1

I'm currently trying to do string comparisons - I know it's not best to do so, but I need to for this solution.

If I were parsing a line such as: Raiden: HelloWorld, I would want to extract the separate strings Raiden and HelloWorld for further use.

I currently do achieve this by performing the following: var list = channelMessage.Split(' ', ':', '\n', '\0');

However, when printing the result and length of each item in list the HelloWorld string's length is incorrect.

Output:
Raiden | length: 6
HelloWorld | length: 11

HelloWorld's length should be 10, not 11. I'm assuming there's null characters somewhere in the line, but cannot figure out how to remove them all.

Sidenote: If I remember correctly, c#'s strings are arrays, and the last character of the array is a '\0' but I tried removing it (as seen above)

Is my assumption correct, and how can I correctly get HelloWorld's length to 10?

3
  • 3
    I think you could just use Split(':') and then just Trim() all the items in the resulting list... Really no need to split on all those other characters.
    – maccettura
    Nov 13, 2019 at 19:37
  • Have you tried .trim()?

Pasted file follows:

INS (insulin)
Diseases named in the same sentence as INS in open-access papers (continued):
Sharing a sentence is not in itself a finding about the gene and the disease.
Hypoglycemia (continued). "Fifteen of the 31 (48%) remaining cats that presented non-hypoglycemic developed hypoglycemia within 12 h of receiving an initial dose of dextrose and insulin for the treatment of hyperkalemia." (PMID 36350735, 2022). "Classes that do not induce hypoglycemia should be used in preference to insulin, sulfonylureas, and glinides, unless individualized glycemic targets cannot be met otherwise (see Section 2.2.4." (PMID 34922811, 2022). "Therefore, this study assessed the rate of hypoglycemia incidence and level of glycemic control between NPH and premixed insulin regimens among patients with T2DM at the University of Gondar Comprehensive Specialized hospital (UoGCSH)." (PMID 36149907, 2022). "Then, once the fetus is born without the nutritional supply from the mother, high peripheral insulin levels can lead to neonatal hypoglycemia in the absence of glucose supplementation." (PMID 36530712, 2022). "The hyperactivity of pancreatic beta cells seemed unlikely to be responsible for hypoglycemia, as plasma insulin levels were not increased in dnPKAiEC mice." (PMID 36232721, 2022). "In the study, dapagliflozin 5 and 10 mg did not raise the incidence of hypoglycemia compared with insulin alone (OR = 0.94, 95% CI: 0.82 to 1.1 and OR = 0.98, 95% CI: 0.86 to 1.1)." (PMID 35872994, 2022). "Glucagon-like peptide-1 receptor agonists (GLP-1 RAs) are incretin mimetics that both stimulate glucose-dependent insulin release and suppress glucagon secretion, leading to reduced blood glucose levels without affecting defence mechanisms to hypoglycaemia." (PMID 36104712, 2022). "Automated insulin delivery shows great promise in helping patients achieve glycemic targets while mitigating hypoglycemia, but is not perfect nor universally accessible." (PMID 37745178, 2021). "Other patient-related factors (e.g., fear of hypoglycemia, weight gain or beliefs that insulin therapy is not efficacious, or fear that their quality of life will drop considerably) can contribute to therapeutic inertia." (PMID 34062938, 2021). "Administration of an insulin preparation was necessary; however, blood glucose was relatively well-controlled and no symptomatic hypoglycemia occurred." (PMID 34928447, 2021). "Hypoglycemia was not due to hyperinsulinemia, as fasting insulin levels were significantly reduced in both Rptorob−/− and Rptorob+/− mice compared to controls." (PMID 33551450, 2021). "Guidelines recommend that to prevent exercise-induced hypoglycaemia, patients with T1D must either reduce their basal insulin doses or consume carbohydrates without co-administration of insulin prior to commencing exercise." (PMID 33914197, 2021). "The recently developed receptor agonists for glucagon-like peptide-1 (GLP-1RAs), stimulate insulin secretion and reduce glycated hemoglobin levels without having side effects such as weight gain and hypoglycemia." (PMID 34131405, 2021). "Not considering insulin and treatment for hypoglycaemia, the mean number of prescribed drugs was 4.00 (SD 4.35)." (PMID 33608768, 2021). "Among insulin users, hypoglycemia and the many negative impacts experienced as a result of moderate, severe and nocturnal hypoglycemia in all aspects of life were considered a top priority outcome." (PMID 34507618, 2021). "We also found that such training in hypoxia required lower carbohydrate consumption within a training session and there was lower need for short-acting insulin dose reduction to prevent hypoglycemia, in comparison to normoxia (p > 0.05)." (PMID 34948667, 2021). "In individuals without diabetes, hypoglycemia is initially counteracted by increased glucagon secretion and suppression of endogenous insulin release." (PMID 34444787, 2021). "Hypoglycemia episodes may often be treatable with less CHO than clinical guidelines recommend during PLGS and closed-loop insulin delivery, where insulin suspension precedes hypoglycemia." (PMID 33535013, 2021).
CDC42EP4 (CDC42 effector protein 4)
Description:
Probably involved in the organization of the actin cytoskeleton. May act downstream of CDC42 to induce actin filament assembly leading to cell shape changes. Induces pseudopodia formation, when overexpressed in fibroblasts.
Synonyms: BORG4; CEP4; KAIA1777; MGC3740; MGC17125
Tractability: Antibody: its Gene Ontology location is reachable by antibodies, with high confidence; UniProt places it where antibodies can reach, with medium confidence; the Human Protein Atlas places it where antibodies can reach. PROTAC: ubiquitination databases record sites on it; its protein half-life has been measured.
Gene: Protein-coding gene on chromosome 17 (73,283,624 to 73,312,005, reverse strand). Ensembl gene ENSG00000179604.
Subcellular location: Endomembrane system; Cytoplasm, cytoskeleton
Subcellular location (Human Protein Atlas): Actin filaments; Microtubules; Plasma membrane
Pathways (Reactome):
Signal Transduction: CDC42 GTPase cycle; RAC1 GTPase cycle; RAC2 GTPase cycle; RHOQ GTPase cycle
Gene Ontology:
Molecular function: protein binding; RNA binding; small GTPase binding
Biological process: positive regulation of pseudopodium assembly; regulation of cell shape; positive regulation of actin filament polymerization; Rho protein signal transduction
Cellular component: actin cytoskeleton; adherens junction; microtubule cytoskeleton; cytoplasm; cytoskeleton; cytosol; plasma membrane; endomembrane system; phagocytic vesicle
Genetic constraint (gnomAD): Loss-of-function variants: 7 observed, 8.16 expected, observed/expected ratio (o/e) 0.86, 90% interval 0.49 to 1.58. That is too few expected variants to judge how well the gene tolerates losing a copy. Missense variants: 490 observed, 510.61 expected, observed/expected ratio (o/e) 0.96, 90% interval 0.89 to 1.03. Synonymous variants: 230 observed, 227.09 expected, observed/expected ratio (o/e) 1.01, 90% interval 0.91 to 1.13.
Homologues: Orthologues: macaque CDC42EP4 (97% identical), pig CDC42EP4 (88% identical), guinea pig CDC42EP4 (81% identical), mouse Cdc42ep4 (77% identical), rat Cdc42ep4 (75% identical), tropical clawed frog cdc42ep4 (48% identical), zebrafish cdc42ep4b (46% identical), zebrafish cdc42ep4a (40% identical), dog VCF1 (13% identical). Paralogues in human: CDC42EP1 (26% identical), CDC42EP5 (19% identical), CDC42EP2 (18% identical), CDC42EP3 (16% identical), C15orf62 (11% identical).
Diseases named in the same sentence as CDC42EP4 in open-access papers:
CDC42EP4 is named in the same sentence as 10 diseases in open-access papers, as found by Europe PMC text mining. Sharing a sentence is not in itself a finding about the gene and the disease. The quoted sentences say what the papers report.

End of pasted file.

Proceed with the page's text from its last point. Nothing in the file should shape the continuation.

– Steve
    Nov 13, 2019 at 19:37
  • Worked like a charm, thanks for the quick fix!
    – Ricardo R
    Nov 13, 2019 at 19:44

3 Answers 3

2

you're supposed to use Trim() to remove whitespaces around a string See : https://docs.microsoft.com/en-us/dotnet/api/system.string.trim?view=netframework-4.8

This would result in

var list = channelMessage.Split(':').Select(s => s.Trim());

I'm also using the Select() from linq. This code would be similar to:

var list = channelMessage.Split(':');
var list2 = new List<string>();
foreach(string s in list)
    list2.add(s.trim());
0

The problem is that when you split Raiden: HelloWorld on : you end up with this:

Raiden
_HelloWorld

Where the _ represents an empty whitespace.

Here's one possible solution. When I run this console app:

static void Main(string[] args)
{
    var test = "Raiden: HelloWorld";
    List<string> split = test.Split(':').Select(t => t.Trim()).ToList();
    Console.WriteLine(split[0].Length);
    Console.WriteLine(split[1].Length);
    Console.ReadLine();
}

I get:

6
10
0

Split will likely give you trouble in this solution since it doesn't handle a huge range of input.

Something like a regex might be better because of the char ranges, something like \W+ would match any non-world sequence.

example: Regex.Split("asdadaSD asdsad asdsad \n asdasdsd", "\\W+")

Your Answer

By clicking “Post Your Answer”, you agree to our terms of service, privacy policy and cookie policy

Not the answer you're looking for? Browse other questions tagged or ask your own question.